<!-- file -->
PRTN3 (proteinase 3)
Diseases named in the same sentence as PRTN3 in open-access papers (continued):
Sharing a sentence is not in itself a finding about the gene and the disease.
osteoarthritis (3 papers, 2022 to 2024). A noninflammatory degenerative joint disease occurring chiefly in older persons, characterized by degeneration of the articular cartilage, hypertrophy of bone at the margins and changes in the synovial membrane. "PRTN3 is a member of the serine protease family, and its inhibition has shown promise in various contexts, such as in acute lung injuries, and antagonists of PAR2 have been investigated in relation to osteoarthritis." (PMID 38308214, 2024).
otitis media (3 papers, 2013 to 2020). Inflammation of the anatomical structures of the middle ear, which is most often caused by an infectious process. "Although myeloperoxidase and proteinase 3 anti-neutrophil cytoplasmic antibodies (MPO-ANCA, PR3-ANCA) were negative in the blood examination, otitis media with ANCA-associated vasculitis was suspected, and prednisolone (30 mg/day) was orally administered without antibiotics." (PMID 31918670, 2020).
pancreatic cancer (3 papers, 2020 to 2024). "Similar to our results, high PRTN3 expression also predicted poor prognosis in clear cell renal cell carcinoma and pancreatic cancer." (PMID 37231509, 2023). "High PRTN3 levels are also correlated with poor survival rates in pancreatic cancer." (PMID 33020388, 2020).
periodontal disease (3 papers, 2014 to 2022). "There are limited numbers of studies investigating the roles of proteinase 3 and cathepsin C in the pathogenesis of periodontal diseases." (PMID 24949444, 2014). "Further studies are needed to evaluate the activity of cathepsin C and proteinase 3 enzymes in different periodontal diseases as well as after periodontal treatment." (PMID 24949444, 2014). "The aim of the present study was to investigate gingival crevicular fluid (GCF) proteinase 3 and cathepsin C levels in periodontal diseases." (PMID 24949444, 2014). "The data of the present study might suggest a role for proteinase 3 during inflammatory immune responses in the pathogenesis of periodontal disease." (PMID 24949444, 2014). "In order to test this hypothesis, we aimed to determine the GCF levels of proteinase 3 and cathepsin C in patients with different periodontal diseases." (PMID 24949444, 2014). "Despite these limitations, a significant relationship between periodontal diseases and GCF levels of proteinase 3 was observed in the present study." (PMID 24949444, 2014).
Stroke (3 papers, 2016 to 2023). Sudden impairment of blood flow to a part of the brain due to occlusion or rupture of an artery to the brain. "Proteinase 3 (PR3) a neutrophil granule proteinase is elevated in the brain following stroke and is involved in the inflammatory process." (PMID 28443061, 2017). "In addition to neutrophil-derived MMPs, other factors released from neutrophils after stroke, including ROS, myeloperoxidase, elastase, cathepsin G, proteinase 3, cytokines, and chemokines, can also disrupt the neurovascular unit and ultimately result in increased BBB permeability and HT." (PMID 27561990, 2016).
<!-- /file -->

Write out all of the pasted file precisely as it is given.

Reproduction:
PRTN3 (proteinase 3)
Diseases named in the same sentence as PRTN3 in open-access papers (continued):
Sharing a sentence is not in itself a finding about the gene and the disease.
osteoarthritis (3 papers, 2022 to 2024). A noninflammatory degenerative joint disease occurring chiefly in older persons, characterized by degeneration of the articular cartilage, hypertrophy of bone at the margins and changes in the synovial membrane. "PRTN3 is a member of the serine protease family, and its inhibition has shown promise in various contexts, such as in acute lung injuries, and antagonists of PAR2 have been investigated in relation to osteoarthritis." (PMID 38308214, 2024).
otitis media (3 papers, 2013 to 2020). Inflammation of the anatomical structures of the middle ear, which is most often caused by an infectious process. "Although myeloperoxidase and proteinase 3 anti-neutrophil cytoplasmic antibodies (MPO-ANCA, PR3-ANCA) were negative in the blood examination, otitis media with ANCA-associated vasculitis was suspected, and prednisolone (30 mg/day) was orally administered without antibiotics." (PMID 31918670, 2020).
pancreatic cancer (3 papers, 2020 to 2024). "Similar to our results, high PRTN3 expression also predicted poor prognosis in clear cell renal cell carcinoma and pancreatic cancer." (PMID 37231509, 2023). "High PRTN3 levels are also correlated with poor survival rates in pancreatic cancer." (PMID 33020388, 2020).
periodontal disease (3 papers, 2014 to 2022). "There are limited numbers of studies investigating the roles of proteinase 3 and cathepsin C in the pathogenesis of periodontal diseases." (PMID 24949444, 2014). "Further studies are needed to evaluate the activity of cathepsin C and proteinase 3 enzymes in different periodontal diseases as well as after periodontal treatment." (PMID 24949444, 2014). "The aim of the present study was to investigate gingival crevicular fluid (GCF) proteinase 3 and cathepsin C levels in periodontal diseases." (PMID 24949444, 2014). "The data of the present study might suggest a role for proteinase 3 during inflammatory immune responses in the pathogenesis of periodontal disease." (PMID 24949444, 2014). "In order to test this hypothesis, we aimed to determine the GCF levels of proteinase 3 and cathepsin C in patients with different periodontal diseases." (PMID 24949444, 2014). "Despite these limitations, a significant relationship between periodontal diseases and GCF levels of proteinase 3 was observed in the present study." (PMID 24949444, 2014).
Stroke (3 papers, 2016 to 2023). Sudden impairment of blood flow to a part of the brain due to occlusion or rupture of an artery to the brain. "Proteinase 3 (PR3) a neutrophil granule proteinase is elevated in the brain following stroke and is involved in the inflammatory process." (PMID 28443061, 2017). "In addition to neutrophil-derived MMPs, other factors released from neutrophils after stroke, including ROS, myeloperoxidase, elastase, cathepsin G, proteinase 3, cytokines, and chemokines, can also disrupt the neurovascular unit and ultimately result in increased BBB permeability and HT." (PMID 27561990, 2016).